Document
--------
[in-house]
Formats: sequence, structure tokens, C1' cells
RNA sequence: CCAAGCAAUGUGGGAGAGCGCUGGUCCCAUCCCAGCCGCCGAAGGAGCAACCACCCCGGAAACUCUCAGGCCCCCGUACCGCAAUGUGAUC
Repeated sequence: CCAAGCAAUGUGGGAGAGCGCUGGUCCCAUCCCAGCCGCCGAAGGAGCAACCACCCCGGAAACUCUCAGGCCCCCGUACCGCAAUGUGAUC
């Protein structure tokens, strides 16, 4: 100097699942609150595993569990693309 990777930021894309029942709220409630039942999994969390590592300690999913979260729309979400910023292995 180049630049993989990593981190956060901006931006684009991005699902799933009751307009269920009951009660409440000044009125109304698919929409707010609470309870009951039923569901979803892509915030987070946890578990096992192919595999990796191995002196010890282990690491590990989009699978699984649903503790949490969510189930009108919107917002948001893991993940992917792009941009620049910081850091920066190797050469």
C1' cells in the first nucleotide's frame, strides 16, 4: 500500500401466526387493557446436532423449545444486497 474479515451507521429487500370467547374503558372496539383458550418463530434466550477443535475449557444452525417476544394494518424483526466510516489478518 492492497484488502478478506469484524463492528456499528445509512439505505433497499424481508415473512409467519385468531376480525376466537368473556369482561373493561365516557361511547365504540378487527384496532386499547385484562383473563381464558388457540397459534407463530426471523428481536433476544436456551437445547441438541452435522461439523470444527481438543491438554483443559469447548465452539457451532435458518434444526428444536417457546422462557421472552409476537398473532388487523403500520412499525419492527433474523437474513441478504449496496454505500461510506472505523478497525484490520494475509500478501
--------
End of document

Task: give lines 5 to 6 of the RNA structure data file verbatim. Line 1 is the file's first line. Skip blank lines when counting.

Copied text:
């Protein structure tokens, strides 16, 4: 100097699942609150595993569990693309 990777930021894309029942709220409630039942999994969390590592300690999913979260729309979400910023292995 180049630049993989990593981190956060901006931006684009991005699902799933009751307009269920009951009660409440000044009125109304698919929409707010609470309870009951039923569901979803892509915030987070946890578990096992192919595999990796191995002196010890282990690491590990989009699978699984649903503790949490969510189930009108919107917002948001893991993940992917792009941009620049910081850091920066190797050469």
C1' cells in the first nucleotide's frame, strides 16, 4: 500500500401466526387493557446436532423449545444486497 474479515451507521429487500370467547374503558372496539383458550418463530434466550477443535475449557444452525417476544394494518424483526466510516489478518 492492497484488502478478506469484524463492528456499528445509512439505505433497499424481508415473512409467519385468531376480525376466537368473556369482561373493561365516557361511547365504540378487527384496532386499547385484562383473563381464558388457540397459534407463530426471523428481536433476544436456551437445547441438541452435522461439523470444527481438543491438554483443559469447548465452539457451532435458518434444526428444536417457546422462557421472552409476537398473532388487523403500520412499525419492527433474523437474513441478504449496496454505500461510506472505523478497525484490520494475509500478501